Recreational fishing license sales bring in huge revenues for state governments. There is tremendous value in knowing how a state could increase that revenue by selling more licenses. Much research has been done on modeling the demand for fishing using resident license sales as the dependent variable, but no one has looked at what determines non-resident fishing license sales. Therefore, the purpose of this thesis is to build a model to describe the determinants of non-resident fishing license sales in the state of Minnesota. Using twelve years worth of data and an ordinary least squares regression model this paper will examine the effects various variables have on non-resident license demand. Understanding what drives non-resident license sales can be very helpful for states hoping to increase license revenues.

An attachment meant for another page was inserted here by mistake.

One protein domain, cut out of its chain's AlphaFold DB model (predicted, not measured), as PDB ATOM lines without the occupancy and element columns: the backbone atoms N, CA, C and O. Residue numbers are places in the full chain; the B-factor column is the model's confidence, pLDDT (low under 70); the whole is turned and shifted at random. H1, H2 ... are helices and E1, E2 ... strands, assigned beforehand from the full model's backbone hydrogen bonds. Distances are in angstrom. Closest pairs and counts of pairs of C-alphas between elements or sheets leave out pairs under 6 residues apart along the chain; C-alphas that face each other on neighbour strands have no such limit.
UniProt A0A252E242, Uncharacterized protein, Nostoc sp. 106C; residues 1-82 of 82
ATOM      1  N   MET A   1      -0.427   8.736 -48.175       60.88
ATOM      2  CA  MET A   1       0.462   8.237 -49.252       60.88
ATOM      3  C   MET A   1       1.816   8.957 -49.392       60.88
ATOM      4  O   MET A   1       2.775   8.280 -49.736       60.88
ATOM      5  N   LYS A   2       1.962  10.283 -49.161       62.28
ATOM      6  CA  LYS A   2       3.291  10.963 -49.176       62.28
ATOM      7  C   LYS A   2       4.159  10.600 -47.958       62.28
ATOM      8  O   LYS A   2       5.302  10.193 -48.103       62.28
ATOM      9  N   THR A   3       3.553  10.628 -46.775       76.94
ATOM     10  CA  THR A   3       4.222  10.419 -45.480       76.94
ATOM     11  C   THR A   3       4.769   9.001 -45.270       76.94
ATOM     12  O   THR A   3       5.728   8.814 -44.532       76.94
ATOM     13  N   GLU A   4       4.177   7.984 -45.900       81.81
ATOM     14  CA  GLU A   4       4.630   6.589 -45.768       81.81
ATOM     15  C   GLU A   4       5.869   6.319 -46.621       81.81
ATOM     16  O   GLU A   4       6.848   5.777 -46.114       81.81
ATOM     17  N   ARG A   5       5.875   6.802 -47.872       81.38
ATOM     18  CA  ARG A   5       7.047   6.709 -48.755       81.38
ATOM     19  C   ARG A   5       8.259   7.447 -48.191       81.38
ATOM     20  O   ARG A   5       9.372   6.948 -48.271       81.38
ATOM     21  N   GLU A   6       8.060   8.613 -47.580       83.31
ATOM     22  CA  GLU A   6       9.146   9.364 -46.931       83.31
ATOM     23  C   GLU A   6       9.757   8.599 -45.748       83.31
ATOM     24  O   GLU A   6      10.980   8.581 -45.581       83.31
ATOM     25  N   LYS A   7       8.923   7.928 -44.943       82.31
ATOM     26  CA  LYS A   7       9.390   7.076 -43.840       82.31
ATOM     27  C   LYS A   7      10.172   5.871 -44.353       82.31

This paper examines the effects of price, income, creel limit and rain on annual Pennsylvania resident fishing license sales. Data was collected from 1954 to 2016 by the Pennsylvania Fish and Boat Commission, Bureau of Labor Statistics, U.S. Census Bureau, Pennsylvania Department of Revenue and National Oceanic and Atomspheric Administration (NOAA) Regional Climate Center. (License price, trout stamp price, disposable income, creel limit, and rain in the western part of Pennsylvania are significant determinants of annual resident license sales.)